When the Devil Wants In

By: Cate Ashwood

By Cate Ashwood and J.H. Knight



John Turner has been living a lie most of his life. Growing up in the rural Georgia town of Magnolia Ridge, he’s only ever let one person truly know him: his best friend, Chloe. To the rest of the world, they’re the perfect couple, but just between them, she’s helping John hide in plain sight.

Matt Kinsley, a cop from San Francisco, moves to town looking for a slower pace and to reconnect with his Southern roots. Starting over in Magnolia Ridge means taking a step into the closet, but Matt finds that with John for company, he doesn’t mind so much.

As the two start to explore a possible relationship, a horrific murder rips the town apart but brings John and Matt together in ways neither could’ve imagined. Matt must decide where his loyalties lie while John resists the urge to run again. Together, they have to discover who the real devil is before another life is destroyed.





Acknowledgments





A HUGE heartfelt thank-you to everyone who helped us along the way to finishing this book. If it wasn’t for the patience of our families, the kindness of our friends, and the incredible meticulousness and care of our beta readers and editors, this story would never have been told.

And, as always, a giant thank-you to our readers.





Author’s Note from J.H. Knight





GETTING TO write this story with Cate has been such a joy. At times it was like stepping back to my family in Georgia. Their voices are in much of the dialogue. And when I picture Magnolia Ridge, I think of my mother’s own small town where she grew up. I think of her house with the tin roof. I think of her barefoot in the tall grass, chasing fireflies when she was Birdy’s age. I think of my grandmother’s cooking, my aunts talking and laughing. I wasn’t born there, but Georgia’s wild beauty and its quirky, lovable people are settled deep in my heart. I’m glad I got to visit there again, if only in my memories.





Chapter One





“Y’ALL WANT some biscuits to go with that chicken?” Ilene—well, Momma to John—asked as she finished putting together the picnic basket. “They’re fresh from the oven….”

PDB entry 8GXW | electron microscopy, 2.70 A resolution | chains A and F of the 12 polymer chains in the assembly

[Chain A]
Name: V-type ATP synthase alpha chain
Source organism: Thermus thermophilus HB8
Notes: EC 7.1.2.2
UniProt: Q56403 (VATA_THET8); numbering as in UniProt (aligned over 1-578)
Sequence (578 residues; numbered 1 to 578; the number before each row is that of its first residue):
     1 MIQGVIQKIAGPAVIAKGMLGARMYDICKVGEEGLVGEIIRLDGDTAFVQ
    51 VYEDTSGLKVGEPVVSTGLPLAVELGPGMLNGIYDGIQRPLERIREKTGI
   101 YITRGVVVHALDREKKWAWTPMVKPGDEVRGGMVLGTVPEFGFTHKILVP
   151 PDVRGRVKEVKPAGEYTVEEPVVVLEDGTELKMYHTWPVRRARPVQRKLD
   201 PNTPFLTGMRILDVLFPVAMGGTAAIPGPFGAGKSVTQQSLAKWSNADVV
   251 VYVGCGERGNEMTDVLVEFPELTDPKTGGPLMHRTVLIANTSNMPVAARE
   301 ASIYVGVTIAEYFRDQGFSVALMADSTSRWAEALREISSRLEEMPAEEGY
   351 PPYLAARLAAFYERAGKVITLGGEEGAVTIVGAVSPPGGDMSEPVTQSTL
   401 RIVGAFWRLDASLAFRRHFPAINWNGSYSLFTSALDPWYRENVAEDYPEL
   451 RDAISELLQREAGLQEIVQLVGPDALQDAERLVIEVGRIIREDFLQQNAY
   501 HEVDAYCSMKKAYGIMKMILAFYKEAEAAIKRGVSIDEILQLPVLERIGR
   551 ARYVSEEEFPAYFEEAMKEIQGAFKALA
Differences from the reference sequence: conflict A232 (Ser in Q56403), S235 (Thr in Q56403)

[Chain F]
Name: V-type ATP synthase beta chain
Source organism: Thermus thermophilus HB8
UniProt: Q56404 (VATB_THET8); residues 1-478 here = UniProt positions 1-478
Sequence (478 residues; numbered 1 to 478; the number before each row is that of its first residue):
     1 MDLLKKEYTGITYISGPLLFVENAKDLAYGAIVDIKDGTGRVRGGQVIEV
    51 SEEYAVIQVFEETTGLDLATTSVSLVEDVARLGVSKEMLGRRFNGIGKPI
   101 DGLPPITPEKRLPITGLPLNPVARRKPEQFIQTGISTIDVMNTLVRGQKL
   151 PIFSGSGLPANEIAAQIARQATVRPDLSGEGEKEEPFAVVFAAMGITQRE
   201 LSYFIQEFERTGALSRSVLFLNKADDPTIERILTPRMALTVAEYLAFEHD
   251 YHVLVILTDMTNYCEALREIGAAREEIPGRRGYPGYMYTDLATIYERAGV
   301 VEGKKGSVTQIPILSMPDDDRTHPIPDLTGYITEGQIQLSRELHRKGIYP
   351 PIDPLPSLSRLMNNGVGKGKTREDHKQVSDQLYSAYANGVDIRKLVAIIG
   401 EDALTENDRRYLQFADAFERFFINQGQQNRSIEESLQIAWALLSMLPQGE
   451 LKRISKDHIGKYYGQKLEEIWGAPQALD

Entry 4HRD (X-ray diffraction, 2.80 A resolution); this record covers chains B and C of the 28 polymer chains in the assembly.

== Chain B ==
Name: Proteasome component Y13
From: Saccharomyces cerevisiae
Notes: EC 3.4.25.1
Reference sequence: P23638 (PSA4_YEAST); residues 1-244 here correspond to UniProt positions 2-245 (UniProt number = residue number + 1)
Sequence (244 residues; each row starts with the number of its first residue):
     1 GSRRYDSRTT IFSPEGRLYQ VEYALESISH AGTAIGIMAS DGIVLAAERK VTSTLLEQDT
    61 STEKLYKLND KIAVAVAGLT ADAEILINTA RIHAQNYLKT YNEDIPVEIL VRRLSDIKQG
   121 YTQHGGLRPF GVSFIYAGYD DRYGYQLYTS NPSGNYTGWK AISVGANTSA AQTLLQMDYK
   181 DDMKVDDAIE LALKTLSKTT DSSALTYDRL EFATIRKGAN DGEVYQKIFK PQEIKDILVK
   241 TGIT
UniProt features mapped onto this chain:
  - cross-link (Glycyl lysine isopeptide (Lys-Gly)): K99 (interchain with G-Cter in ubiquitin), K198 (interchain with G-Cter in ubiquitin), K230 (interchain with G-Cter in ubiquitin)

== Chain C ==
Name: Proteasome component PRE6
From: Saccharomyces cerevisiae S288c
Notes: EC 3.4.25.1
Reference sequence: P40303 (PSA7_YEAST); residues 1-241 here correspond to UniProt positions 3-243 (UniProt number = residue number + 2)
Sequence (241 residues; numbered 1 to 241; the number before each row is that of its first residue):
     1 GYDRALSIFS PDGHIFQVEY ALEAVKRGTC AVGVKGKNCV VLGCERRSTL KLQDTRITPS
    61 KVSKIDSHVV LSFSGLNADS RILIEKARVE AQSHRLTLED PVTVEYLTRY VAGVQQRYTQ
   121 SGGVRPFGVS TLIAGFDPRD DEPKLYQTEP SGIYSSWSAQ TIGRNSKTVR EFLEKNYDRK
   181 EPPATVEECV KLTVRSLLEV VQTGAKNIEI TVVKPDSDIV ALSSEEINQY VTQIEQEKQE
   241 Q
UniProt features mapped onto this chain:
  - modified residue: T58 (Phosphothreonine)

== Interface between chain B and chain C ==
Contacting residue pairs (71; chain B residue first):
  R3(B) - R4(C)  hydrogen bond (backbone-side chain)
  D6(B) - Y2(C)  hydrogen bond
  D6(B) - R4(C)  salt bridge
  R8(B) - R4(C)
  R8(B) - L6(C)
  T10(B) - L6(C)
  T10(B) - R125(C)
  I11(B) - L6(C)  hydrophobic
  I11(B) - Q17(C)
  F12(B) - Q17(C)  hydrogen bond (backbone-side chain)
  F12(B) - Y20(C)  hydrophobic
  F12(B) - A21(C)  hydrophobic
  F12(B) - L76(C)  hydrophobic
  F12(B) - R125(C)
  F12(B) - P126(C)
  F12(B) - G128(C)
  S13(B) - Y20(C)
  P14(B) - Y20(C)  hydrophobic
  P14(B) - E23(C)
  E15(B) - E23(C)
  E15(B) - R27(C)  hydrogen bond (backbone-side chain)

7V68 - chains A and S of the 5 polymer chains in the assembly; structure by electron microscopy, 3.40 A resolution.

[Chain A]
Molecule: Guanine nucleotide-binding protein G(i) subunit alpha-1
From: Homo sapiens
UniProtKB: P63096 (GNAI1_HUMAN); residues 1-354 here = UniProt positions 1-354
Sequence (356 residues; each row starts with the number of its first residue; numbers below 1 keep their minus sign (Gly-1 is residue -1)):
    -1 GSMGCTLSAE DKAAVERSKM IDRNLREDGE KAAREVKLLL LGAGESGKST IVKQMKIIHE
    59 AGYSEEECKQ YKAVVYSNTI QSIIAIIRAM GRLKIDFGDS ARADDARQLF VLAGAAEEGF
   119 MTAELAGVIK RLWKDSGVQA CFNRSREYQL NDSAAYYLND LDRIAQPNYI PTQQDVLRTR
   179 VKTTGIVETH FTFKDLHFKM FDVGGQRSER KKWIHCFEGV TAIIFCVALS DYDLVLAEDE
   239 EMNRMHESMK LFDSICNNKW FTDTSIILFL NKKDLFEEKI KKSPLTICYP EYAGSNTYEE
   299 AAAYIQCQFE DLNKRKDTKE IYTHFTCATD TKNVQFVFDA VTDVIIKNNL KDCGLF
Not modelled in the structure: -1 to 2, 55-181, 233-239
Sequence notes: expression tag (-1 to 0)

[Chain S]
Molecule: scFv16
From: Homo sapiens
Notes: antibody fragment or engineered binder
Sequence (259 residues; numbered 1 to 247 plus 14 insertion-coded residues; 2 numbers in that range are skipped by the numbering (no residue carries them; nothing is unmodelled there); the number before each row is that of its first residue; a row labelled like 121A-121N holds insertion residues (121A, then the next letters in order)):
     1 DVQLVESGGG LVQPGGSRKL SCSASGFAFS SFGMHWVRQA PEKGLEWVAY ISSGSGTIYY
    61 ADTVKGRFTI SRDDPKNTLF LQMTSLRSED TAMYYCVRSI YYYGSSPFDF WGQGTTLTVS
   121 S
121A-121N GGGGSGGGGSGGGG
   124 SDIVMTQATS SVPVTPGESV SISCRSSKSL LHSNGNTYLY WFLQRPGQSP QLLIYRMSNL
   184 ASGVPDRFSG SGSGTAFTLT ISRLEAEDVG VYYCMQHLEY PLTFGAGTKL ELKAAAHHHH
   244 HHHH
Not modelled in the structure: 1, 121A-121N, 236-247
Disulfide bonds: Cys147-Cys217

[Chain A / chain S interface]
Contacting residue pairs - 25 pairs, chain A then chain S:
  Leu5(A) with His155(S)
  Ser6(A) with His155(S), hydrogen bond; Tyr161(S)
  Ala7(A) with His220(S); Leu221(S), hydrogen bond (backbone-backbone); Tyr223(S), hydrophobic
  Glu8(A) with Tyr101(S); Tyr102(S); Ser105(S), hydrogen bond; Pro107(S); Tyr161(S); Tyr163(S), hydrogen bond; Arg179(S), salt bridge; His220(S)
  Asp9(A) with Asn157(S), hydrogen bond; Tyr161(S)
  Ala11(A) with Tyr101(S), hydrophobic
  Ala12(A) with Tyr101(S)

“Have I ever turned down your food?” John asked as he stepped around her to the ice machine on the counter. He grabbed two mason jars and then loaded them up with sweet tea and lemon slices before putting the lids on them.

“Guess that was a stupid question,” she said as she wrapped four warm biscuits in a napkin and set them in the bottom of the basket. She glanced at Chloe and asked, “What about you, hon? I’ve got some blackberry pie left over from last night.”

His mother was a nice plump old thing, and she loved to cook and feed people. She always said it was her way of doing God’s work, that you couldn’t hear the spirit if your stomach was growling.

“I’m fine, Mrs. Turner, but thank you for the offer.” Chloe smiled with her whole face, from her bright green eyes to her apple cheeks and her full red lips. She made everyone’s name sound like a compliment.

“You better start calling me Momma, or shoot, even Ilene. You and Johnny have been together for too long to call me Missus anything, for heaven sake.”

Chloe blushed, but her expression was playful. “I’m sorry, Miss Ilene.”

Ilene huffed a laugh and rolled her eyes. “That’s close enough. For now.” She turned to John with the picnic basket and said, “Here ya go, son. Now gimme some sugar before y’all leave.”

John didn’t need to be asked to give his mother a hug and a kiss, but Ilene always told him to anyway. “I’ll see y’all in the mornin’. Tell Daddy I said g’night.”

“I will. He’s in town fetchin’ some paint for that back porch of yours, but he should be along soon.”

“Shoot, I told him I’d do that tomorrow.”

Ilene started cleaning the countertop, getting ready to cook dinner. She was always cooking something. “Well, you know him. He doesn’t believe in putting things off.”

Given the fact that they hadn’t planned on painting the porch for another three days, John didn’t think of it as putting anything off, but he knew better than to argue. “Well, tell him thank you for me and I’ll pay him back when I see him.”

Ilene waved her hand, shooing a fly or her son, he couldn’t tell. “You two go on now. Have fun and be safe, all right?”

“Yes, ma’am.” Nearly twenty-seven years old, but he sometimes still felt like a child when he was at home. It would probably help if he’d stop shopping in his mother’s fridge, but that was beside the point.